If you walk into a large retailer today to buy a new computer, you will see several versions of the Windows Operating System to choose from: Windows Vista Home Basic, Home Premium, Business and Ultimate. The problem is that Windows XP is no longer an option.
If you like all the latest and greatest toys, bells and whistles that may be fine for you. However, most users have a problem with Windows Vista; several problems actually. To begin with, there are many applications that run fine on Windows XP that do not work on Windows Vista. Windows Vista is also a very resource intensive operating system. This means it requires much more powerful hardware to run smoothly than Windows XP did. Over time, Windows Vista gets slow and glitches begin to appear. It is a nice looking operating system, but most users would prefer it function as well as Windows XP than have all the glamour. This is not to say that Windows XP is perfect. Remember it too had problems at first, but after a few patches and service packs over the years, it has become very stable. Give Microsoft time to release a service pack or two and I'm sure that Windows Vista will be greatly improved. Eventually, most new versions of programs will run with it fine as well.
But what about right now? What if you do not want to deal with Windows Vista and would rather have Windows XP? To help businesses with software compatibility problems, Microsoft did a nice thing. If you purchase a new PC with Windows Vista Business or Ultimate Editions, you can use your product key to install Windows XP Professional on that PC. Great right? You would think so, but there is a problem. When you install Windows, you then have to install device drivers. You need a driver for your video card, sound card, modem, network card, etc. Device drivers are software and they are written specifically for a version of Windows. So you might find an XP version and a Vista version of a driver for your sound card. The problem is that many new computers have very new sound cards, network cards, video cards... and on and on, but the computer manufacturers are only making Vista drivers, NOT XP drivers. So, while you CAN install Windows XP on those new computers, in many cases, you CANNOT make them work completely.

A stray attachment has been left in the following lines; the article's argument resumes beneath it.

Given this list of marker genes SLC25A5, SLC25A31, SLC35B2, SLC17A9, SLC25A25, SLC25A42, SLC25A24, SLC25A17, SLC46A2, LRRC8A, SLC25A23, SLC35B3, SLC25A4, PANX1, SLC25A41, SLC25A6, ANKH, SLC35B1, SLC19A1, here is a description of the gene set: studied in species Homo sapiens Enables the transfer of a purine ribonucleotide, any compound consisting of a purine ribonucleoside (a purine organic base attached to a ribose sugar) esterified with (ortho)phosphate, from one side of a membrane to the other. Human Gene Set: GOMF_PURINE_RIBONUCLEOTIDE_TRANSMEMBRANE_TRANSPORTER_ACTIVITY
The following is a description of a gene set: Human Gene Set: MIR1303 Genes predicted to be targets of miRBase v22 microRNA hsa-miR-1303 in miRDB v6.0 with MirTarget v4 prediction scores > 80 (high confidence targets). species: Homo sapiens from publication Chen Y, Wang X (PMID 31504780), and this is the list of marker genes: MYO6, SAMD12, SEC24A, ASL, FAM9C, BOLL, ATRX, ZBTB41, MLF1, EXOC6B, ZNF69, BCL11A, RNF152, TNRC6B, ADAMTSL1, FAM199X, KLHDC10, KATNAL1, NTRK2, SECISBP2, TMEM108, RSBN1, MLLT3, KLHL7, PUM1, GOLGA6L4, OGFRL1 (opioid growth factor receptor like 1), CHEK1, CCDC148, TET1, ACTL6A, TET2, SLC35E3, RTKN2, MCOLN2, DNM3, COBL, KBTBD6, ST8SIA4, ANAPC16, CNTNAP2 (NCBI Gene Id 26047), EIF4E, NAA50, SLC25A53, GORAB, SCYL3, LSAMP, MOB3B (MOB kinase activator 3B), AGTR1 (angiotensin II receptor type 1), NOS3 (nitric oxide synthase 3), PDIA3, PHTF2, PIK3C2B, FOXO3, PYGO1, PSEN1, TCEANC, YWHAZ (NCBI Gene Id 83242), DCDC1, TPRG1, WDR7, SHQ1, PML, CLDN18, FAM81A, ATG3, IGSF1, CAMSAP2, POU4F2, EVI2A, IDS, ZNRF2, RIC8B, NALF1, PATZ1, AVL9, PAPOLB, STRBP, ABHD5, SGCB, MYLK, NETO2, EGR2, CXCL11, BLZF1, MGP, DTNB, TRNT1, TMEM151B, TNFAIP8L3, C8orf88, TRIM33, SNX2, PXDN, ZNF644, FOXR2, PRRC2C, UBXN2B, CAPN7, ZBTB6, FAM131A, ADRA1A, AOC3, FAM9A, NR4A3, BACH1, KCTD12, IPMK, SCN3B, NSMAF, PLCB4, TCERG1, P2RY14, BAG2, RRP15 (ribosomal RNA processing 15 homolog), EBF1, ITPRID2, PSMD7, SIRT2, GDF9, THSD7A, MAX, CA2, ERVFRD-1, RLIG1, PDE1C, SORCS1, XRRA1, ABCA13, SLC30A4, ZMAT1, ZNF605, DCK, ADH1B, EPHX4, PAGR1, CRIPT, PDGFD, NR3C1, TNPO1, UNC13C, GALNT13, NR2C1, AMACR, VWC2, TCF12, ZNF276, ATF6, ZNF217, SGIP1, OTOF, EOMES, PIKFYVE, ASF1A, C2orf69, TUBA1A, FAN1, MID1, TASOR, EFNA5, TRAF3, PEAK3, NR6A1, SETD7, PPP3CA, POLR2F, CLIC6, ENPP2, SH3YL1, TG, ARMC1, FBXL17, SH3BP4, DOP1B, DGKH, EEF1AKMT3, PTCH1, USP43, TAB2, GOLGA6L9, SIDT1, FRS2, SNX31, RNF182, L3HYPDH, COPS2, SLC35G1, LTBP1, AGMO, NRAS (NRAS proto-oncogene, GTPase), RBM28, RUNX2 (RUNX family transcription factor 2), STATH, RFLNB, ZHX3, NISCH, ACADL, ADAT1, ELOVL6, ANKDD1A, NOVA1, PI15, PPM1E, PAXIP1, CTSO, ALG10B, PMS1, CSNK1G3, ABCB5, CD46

So do I have to use Windows Vista? Do I have a choice? The answer for now is yes. Microsoft is still selling Windows XP to computer manufacturers that choose to use it, but at this point, more and more choose not to. You can still buy Windows XP computers from Dell and you can still buy them from smaller local computer shops (like PreactiveIT.com for instance) that custom build PCs.
Eventually Microsoft will quit shipping Windows XP to any computer builders, but hopefully by that time Windows Vista will be a little more ready for prime time.